Table 6 Associations between skin activity and food intake in patients with PsA

Discussion

Our results demonstrated that patients with active PsA had high rate of obesity, metabolic syndrome and adiposity (FMI), as well as high fat intake and insulin resistance, suggesting that these aspects share a possible harmful link with the association between disturbed lipid and glucose metabolism and skin and joint disease. It is worth emphasizing that the fat consumption and cholesterol levels might be more associated with skin activity, whereas the excess of total and abdominal fat mass and lower lean mass were more related to joint activity.

This close relationship between fat and skin and joint disease may be explained by inflammation itself. The increase in macrophages and other immune cells in psoriatic lesions and the synovio-entheseal complex would promote complex metabolic changes in the liver and adipose tissue, especially insulin resistance, as well as increased release of TNF-α and lower production of adiponectin [8]. Furthermore, patients with PsA and psoriasis share some other pathophysiological characteristics (neoangiogenesis, insulin uptake, adipogenesis, lipid metabolism, and immune and epidermal proliferation) [6,7,8] and genetic aspects, such as peroxisome proliferator activated receptor (PPAR) polymorphism. Altogether, they have been considered triggers of inflammatory disorders and immune cell activation [32, 33].

PPARs are ligand-dependent transcription factors, that are activated by fatty acids and their derivates and control the inflammatory response. PPARs is are an important link between the alterations of lipid and glucose metabolism and innate immunity, and are divided into tree subtypes: PPAR-α, PPAR-Β, PPAR-γ [33].

PPAR-α modulates inflammation in macrophages preventing atherogenesis and modulating cholesterol transport. The activation promotes glucose accumulation, the synthesis of ketone bodies and fatty acid oxidation. PPAR-Β decreases the production and activation of proinflammatory cytokines related to insulin resistance in adipocytes and improves steatosis in the liver. PPAR-γ is mediated by adiponectin and protects against vascular injury. Therefor, there is an alteration in PPAR expression in psoriasis and PsA, contributing to the systemic inflammation in both diseases and the alteration of fat and glucose metabolism [33].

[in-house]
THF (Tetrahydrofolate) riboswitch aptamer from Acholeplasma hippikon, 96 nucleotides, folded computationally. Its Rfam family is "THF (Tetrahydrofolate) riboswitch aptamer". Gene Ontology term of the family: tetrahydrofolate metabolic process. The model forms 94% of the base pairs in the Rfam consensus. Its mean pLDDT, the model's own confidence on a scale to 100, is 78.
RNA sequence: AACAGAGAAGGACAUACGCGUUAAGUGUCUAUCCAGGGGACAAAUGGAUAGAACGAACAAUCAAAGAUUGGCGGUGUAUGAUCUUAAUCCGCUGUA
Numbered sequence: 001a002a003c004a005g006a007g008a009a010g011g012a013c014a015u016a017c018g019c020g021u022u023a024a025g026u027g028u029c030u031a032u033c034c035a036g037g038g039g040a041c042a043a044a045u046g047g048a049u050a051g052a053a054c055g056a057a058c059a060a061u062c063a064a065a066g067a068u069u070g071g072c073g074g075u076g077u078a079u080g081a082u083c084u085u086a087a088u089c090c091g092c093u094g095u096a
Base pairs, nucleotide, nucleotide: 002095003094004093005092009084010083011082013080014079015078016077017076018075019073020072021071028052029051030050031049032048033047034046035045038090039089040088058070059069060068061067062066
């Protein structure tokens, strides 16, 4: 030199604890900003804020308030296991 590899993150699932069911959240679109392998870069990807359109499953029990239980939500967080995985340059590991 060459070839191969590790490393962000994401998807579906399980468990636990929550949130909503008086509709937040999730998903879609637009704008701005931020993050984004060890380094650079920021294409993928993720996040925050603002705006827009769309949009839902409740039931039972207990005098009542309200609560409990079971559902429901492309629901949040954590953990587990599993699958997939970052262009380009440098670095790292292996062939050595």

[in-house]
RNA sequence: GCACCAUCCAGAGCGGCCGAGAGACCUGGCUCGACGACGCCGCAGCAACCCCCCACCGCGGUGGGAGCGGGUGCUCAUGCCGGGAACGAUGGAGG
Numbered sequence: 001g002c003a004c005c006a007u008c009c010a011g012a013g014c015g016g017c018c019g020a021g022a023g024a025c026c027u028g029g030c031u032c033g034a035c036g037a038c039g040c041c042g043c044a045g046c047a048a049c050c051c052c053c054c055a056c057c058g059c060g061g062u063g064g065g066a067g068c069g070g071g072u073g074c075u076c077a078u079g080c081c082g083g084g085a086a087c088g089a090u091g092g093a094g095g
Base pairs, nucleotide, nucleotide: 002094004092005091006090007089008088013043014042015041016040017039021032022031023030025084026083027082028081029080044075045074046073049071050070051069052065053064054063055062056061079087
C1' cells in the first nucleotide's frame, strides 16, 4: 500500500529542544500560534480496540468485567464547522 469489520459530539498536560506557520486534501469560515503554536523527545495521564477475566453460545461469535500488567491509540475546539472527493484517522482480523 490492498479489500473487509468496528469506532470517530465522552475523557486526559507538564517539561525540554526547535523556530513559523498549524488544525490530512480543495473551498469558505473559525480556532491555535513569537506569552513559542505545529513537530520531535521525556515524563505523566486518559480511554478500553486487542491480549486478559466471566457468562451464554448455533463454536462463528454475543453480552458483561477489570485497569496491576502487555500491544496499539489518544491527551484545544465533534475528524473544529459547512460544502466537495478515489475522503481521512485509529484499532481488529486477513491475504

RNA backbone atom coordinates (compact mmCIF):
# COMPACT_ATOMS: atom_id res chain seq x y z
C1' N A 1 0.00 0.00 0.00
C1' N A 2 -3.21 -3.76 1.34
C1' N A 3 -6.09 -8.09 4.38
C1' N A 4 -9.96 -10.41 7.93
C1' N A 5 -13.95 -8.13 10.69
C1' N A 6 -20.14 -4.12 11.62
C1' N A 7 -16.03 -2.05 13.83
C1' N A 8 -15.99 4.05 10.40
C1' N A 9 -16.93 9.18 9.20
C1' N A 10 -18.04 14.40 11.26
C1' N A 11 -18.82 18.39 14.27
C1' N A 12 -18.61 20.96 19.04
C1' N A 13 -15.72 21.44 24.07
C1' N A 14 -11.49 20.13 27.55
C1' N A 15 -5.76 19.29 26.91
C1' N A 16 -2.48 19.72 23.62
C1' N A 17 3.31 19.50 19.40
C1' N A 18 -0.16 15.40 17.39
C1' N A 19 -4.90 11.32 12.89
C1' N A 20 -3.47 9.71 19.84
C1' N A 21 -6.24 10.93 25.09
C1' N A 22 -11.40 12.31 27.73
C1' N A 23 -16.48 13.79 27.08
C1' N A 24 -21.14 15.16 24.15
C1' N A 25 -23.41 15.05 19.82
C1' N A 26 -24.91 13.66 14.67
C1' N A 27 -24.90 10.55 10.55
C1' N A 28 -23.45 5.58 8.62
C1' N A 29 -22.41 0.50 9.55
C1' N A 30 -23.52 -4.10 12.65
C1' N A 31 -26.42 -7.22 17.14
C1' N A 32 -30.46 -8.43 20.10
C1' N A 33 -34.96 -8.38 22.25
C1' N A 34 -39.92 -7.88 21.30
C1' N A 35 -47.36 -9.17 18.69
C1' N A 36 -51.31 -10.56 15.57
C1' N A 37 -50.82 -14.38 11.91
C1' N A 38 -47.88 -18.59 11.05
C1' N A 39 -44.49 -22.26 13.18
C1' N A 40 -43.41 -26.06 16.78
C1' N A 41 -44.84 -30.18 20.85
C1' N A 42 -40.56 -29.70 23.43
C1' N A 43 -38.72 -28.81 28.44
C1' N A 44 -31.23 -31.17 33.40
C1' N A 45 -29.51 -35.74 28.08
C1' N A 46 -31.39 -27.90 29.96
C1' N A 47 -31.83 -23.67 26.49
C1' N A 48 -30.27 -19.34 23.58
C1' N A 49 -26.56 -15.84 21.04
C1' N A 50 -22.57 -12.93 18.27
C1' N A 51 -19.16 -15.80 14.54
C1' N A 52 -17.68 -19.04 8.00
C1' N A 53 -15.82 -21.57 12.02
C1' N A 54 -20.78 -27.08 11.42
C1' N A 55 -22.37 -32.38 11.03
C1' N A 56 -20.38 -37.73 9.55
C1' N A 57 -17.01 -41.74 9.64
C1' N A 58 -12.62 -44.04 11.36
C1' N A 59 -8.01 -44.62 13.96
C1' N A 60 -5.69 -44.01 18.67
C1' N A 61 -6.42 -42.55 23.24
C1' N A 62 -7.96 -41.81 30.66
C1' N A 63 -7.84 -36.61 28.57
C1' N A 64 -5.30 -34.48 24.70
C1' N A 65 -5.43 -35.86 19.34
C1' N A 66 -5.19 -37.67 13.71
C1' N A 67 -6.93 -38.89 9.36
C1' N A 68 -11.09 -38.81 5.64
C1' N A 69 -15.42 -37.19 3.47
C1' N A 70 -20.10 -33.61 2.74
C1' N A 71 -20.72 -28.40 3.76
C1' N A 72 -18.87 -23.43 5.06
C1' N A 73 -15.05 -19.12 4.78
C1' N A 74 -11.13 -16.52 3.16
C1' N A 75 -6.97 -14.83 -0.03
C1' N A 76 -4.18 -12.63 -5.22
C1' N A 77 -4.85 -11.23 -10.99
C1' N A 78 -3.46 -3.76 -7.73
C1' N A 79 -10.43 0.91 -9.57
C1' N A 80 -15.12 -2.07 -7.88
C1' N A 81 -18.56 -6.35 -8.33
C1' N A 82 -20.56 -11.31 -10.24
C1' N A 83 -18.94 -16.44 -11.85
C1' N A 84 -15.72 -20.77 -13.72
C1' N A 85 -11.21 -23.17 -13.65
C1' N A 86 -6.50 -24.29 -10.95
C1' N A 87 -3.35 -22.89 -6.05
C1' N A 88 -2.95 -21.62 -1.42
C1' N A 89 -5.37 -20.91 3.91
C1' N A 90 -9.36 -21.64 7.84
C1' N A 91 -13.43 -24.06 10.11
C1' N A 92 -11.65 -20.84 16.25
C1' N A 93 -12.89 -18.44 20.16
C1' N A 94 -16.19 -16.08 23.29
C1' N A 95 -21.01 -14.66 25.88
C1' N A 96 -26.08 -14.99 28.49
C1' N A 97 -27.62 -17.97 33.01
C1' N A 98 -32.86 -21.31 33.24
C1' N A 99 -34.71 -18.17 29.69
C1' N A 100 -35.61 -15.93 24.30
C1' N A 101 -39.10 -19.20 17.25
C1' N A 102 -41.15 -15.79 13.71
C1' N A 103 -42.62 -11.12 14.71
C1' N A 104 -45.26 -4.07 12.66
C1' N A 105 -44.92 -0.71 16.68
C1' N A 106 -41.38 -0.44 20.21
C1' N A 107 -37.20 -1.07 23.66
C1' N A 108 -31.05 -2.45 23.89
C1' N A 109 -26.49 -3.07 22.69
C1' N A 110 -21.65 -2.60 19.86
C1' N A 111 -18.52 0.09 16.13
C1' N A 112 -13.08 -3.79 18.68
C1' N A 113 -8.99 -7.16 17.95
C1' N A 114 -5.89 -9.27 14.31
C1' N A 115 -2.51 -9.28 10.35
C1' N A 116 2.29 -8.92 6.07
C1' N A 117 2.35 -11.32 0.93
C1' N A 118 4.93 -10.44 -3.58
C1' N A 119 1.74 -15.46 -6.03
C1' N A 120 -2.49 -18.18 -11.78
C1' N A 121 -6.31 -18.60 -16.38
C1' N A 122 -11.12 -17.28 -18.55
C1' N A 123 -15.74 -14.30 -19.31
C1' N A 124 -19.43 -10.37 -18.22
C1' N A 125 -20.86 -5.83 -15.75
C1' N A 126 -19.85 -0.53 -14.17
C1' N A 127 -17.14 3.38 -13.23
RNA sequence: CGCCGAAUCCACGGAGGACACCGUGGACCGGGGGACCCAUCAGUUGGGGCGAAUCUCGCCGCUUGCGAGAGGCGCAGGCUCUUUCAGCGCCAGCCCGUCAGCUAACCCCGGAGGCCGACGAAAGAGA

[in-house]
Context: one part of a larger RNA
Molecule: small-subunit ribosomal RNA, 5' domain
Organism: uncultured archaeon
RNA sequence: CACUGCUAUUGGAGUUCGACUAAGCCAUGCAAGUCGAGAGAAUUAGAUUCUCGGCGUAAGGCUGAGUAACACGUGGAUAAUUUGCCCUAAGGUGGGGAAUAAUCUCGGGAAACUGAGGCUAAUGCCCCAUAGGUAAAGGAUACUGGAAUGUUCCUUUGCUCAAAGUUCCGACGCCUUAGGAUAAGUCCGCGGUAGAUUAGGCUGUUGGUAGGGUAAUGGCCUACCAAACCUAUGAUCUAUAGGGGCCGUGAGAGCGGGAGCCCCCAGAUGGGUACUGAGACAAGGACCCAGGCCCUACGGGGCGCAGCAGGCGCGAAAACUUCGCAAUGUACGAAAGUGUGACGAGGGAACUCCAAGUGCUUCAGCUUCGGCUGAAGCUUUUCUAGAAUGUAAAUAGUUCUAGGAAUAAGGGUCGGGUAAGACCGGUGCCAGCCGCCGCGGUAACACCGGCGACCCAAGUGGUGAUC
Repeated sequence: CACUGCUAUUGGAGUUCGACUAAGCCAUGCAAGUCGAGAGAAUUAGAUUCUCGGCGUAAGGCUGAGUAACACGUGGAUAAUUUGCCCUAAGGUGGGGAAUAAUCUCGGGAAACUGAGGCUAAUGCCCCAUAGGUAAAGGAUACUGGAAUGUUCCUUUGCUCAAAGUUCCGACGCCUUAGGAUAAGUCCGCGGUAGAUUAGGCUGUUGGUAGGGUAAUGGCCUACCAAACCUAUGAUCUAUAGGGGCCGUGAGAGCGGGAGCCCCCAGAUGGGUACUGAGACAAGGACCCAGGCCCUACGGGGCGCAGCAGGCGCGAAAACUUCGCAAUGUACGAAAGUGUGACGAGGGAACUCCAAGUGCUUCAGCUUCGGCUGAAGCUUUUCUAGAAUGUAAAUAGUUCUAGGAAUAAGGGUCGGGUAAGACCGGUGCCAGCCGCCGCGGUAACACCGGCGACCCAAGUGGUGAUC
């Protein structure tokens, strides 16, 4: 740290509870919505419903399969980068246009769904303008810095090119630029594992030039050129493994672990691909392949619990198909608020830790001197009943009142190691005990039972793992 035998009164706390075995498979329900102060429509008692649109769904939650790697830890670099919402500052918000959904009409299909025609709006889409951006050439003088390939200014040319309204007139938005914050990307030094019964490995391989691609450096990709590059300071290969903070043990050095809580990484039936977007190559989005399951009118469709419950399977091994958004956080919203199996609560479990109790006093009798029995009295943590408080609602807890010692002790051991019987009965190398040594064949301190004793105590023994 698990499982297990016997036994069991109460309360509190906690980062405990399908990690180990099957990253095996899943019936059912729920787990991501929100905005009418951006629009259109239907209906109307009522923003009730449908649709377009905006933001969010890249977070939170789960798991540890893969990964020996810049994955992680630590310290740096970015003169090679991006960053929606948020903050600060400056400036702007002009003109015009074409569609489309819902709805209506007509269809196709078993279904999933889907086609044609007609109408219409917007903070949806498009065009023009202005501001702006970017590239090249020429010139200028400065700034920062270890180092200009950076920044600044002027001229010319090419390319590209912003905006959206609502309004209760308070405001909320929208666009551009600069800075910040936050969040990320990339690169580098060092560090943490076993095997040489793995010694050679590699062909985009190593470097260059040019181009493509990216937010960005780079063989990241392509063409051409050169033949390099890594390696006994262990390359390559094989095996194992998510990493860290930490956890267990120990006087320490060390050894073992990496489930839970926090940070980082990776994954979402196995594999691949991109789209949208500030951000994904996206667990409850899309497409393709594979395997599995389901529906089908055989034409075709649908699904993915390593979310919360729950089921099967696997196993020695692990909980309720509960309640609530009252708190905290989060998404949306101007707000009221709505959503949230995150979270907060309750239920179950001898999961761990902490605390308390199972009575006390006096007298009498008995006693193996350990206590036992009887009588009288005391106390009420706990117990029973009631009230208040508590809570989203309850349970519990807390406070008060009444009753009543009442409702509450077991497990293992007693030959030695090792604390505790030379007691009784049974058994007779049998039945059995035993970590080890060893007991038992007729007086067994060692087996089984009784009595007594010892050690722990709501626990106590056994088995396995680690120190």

It seems that the oral treatment of PPAR syntetic ligand decreases inflammatory cytokines and suppresses angiogenesis, and PPAR syntetic ligand has been used in the treatment of metabolic syndrome, diabetes and dyslipidemia. Pilot studies have also shown that oral administration of the PPAR agonist improved cutaneous symptoms of PsA and psoriasis [33].

Higher cardiovascular risk in patients with PsA can also be attributed to the combination of skin and joint inflammation, releasing higher amounts of pro-inflammatory cytokines, such as tumor necrosis factor (TNF)-α, interleukin (IL)-6, IL-17 and IL-23 [34].

Recent studies have shown the importance of the IL-23/IL-17 axis pathway for the pathogenesis of chronic and autoimmune diseasse, including PsA, indicating an interaction between components of the innate and adaptive immune system. While IL-23 is critical in the pathogenesis of autoimmunity and producing myeloid cells, granulocytes, macrophages, and mast cells, IL-17 contributes to Th17- and IL17-producing cytotoxic (CD8+) T cells [35, 36].

Adiposity and insulin resistance (IR) also contributes to immunity and inflammation. The adipose tissue produces adipokines, especially leptin, adiponectin, resistin, and visfatin [37].